File - Ben Nathan Kruis

Ben Kruis
TCOM 384
Case Brief
John R. Lott v. Steven D. Levitt, 556 F.3d 564
The name of the academic and economist, John R. Lott, was mentioned in one paragraph
of the 200-page book, Freakonomics, written by the economist, Steven D. Levitt. The book
looks in depth to the hidden sides of many issues regarding socioeconomics. In the paragraph,
Levitt references a book that Lott wrote over gun control. In Lott’s book, Lott claims crime rates
drop when law-abiding citizens are allowed to carry concealed weapons. In the paragraph, Levitt
addresses a “troubling allegation” that Lott invented some of the survey data regarding Lott’s
theory. At the end of the paragraph, Levitt writes that right-to-carry laws actually did not bring
down crime when other scholars tried to replicate Lott’s results. Lott filed suit for defamation in
Illinois against Levitt because he believed that Levitt’s accusations accused Lott of falsifying his
results. Levitt filed to dismiss the suit because the statements in Freakonomics were not
defamatory and were protected by the First Amendment. The court applied the Illinois law
regarding defamation and dismissed the case concluding that the statements could reasonably be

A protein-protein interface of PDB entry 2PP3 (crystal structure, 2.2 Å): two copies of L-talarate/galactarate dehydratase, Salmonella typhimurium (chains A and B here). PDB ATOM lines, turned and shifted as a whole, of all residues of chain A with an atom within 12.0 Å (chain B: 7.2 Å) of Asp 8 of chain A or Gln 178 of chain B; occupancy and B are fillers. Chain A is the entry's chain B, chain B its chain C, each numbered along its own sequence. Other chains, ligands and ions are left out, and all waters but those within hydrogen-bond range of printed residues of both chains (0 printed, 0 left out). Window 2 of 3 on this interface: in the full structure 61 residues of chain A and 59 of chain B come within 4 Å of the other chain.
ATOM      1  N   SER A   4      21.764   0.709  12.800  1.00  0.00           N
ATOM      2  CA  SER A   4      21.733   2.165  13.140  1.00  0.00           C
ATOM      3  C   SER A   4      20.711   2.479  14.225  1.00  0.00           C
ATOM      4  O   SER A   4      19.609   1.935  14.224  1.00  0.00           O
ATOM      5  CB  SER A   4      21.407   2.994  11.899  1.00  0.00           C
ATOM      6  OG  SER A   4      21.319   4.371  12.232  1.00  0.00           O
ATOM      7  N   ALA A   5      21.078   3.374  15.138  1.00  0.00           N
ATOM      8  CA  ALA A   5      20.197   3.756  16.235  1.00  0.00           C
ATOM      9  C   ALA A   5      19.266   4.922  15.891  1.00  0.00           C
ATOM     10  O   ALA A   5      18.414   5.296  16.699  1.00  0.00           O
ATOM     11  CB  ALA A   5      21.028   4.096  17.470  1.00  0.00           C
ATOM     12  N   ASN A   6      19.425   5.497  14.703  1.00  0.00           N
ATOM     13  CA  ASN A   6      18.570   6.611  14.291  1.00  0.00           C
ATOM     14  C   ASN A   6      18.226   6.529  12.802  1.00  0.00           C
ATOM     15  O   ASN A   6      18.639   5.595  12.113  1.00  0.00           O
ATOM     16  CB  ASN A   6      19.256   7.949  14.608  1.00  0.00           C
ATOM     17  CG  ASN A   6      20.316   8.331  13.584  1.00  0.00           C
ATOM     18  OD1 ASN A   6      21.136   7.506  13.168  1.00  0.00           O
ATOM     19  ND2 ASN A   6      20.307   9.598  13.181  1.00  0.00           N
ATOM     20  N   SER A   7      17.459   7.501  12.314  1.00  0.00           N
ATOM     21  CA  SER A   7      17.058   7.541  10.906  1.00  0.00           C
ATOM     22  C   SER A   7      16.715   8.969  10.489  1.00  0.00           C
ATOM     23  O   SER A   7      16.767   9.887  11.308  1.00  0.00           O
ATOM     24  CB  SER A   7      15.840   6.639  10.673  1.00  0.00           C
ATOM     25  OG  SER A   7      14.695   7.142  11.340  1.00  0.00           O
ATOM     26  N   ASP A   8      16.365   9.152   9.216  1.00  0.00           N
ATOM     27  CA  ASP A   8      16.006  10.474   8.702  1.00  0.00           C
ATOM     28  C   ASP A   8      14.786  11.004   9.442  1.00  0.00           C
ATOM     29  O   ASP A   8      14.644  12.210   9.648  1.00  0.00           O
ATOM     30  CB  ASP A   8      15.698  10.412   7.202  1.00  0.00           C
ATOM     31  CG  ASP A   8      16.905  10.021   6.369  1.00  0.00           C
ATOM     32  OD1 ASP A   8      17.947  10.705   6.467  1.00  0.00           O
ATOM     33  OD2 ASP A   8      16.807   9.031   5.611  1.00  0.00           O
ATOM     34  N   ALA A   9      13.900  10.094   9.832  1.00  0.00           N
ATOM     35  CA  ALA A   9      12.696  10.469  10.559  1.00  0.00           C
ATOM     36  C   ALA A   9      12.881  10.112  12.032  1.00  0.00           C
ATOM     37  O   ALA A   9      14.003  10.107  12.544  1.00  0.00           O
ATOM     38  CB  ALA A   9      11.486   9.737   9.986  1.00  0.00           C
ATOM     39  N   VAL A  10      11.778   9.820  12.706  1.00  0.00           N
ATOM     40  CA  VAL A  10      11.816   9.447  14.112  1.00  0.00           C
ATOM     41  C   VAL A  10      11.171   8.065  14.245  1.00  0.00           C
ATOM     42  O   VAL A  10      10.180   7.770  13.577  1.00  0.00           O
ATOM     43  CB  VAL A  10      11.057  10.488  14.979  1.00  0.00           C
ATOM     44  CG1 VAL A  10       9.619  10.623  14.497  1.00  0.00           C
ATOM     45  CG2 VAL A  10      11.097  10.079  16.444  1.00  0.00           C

read as a description of an academic dispute regarding controversial theories, not an accusation
of academic dishonesty. Seven months later, Lott appealed to reconsider the district court’s
Are the comments on Lott in Freakonomics defamatory? Are the comments protected as
fair comment and criticism? Was Lott’s reputation seriously damaged? Is Lott allowed to
bypass the laws of Illinois and apply laws from Virginia? Can the term “replicate” have more
than one meaning in the context of the paragraph?
The court affirmed the district court’s decision that the paragraph was not defamatory.
1) The court was right in applying Illinois law because Lott waived the choice-of-law
argument when Lott submitted to Illinois law. 2) The court rejected Lott’s claim that the word
“replicate” meant that the scholars repeated exactly the procedures and technical analysis as Lott.
Instead, the court held that the use of the word was used in generic terms meaning the scholars
tried to arrive at the same conclusions as Lott. 3) Since the paragraph was not considered
defamatory, the paragraph is protected speech. 4) Lott showed no damages to his reputation.
Lott claimed he suffered “substantial reputational and monetary damages” as well as
difficulties during interviews and academic seminars, although he proved no specific account of
the damages or explanation about the so-called “damages”.